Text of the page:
Darkstar‘s Britishness was given away by the heavy jackets its three members were wearing on stage. The air was thick and heavy outside, which evidently meant nothing—their attire inside Le Poisson Rouge made the smoke seem more like dry ice, as if the trio were standing inside of a walk-in freezer. The whole thing was kind of arctic tundra-inspired—something like a heathen coven-meets-gothic tribal council—all dark and solemn and seemingly about making some kind of serious point. James Buttery, Darkstar’s singer, stalked around the stage, eyes aflame with either real or perceived dramatic elements (his long red hair was an incidental nice touch). Meanwhile the architects of the band, James Young and Aiden Whalley, kept their eyes on their machines, prodding them like Lurch at a keyboard.
The sounds Darkstar uses live became appropriate to its self-created setting, being icier than what appears on record. LPR’s large club system swallowed any of the delicateness present on the handful of Darkstar’s singles and last year’s North, and drones and other militant forces of sound swelled inside of the room. “Gold” took on a more aggressive stance, and the one dude, who for most of the set was the only individual really dancing, grew into one of many. Fist pumping did in fact happen.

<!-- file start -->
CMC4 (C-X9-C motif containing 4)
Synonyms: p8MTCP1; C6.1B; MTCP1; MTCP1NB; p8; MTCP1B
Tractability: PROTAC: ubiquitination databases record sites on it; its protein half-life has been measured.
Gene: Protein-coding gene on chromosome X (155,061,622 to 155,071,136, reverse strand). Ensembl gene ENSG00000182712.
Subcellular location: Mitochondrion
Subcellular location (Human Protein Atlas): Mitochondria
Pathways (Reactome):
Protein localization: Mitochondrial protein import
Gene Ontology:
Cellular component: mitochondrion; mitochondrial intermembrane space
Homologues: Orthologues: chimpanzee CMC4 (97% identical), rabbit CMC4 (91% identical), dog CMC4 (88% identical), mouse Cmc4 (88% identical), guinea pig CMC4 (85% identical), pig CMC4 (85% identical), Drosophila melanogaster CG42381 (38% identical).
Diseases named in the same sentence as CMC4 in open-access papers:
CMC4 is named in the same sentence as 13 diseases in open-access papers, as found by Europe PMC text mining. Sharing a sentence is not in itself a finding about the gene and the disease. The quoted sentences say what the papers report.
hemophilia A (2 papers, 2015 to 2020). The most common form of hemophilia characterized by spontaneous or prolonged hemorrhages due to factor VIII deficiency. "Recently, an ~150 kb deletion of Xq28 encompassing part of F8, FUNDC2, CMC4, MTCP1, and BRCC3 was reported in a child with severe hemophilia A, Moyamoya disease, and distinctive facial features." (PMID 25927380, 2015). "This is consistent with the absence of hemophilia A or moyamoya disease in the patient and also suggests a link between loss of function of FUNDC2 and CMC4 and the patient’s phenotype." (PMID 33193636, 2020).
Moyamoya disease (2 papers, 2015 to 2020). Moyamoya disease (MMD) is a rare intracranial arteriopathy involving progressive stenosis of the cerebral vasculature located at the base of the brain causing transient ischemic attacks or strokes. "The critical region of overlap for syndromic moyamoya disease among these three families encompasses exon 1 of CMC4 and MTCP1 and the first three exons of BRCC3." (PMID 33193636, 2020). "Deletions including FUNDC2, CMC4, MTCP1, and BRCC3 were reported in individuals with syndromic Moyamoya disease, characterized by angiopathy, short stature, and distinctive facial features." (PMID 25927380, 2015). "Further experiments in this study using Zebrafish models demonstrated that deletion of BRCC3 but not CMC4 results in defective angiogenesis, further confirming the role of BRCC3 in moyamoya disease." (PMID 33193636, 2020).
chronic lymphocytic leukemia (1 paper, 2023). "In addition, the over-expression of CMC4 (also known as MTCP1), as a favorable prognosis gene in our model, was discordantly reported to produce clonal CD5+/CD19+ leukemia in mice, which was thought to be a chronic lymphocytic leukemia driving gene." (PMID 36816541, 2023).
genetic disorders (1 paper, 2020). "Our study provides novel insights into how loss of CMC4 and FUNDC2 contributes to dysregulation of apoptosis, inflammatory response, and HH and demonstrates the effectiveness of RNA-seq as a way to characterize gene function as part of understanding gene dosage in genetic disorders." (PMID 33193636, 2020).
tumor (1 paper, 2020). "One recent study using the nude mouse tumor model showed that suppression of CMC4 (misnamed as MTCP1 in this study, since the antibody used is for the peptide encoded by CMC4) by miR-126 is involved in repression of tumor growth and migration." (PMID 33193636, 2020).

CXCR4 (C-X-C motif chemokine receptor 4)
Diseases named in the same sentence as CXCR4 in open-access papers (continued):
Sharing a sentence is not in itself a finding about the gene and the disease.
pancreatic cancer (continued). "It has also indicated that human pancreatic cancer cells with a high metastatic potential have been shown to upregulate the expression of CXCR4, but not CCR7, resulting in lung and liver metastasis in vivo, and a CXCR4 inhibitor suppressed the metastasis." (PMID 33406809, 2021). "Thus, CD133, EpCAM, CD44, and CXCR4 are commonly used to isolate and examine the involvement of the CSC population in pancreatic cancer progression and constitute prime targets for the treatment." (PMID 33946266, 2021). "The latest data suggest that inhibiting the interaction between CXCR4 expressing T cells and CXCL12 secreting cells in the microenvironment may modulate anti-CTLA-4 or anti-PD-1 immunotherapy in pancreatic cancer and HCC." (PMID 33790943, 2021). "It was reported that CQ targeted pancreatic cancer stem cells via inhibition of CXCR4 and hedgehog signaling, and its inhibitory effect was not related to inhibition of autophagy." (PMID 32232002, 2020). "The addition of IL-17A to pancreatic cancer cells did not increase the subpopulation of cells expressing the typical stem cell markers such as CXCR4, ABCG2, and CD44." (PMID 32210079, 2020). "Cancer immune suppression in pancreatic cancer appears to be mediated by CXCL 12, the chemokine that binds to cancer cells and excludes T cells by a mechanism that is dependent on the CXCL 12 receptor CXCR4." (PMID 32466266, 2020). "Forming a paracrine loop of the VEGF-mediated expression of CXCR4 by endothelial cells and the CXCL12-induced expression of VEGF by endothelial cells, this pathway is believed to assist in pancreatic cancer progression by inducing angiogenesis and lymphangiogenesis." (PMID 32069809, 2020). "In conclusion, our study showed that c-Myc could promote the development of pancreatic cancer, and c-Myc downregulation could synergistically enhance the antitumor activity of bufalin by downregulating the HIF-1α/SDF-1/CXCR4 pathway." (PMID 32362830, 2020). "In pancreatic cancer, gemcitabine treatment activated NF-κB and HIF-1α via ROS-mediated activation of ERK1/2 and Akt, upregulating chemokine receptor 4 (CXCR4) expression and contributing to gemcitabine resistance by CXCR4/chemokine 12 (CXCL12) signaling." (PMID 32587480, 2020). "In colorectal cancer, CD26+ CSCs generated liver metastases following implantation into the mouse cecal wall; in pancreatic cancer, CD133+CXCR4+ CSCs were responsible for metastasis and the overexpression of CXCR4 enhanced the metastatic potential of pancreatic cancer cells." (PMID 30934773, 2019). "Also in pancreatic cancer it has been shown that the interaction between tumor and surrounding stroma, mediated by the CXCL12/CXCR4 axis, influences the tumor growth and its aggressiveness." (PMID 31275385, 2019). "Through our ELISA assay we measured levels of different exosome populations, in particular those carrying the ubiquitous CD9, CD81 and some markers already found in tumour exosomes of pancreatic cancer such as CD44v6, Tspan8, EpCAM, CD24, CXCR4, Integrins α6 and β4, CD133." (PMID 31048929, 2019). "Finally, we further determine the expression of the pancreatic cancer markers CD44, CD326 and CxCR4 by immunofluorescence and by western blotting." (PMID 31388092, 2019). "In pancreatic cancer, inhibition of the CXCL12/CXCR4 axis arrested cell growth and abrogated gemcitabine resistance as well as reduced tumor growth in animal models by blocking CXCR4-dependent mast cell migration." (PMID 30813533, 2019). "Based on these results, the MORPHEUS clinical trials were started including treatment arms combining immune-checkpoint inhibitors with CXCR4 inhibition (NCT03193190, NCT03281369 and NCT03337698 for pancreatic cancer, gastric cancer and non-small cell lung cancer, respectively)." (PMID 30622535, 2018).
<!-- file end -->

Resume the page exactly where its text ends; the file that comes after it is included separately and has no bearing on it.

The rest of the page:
Aside from Buttery, who had his moments, the three men weren’t particularly animated; however, through maximal sound and minimal action, Darkstar managed to radiate a simmering intensity. The lighting guy took his own creative license, inserting some strobe and pulses during climaxes, and raining white light zealously at a violent moment in the music.
Point Of Note: It was announced earlier this year that Darkstar signed to Warp, having been on Kode9’s Hyperdub label for its previous releases. Those at last night’s performance will inevitably claim “I saw their first New York show” for future cool points.
All photos by Carine Thevenau
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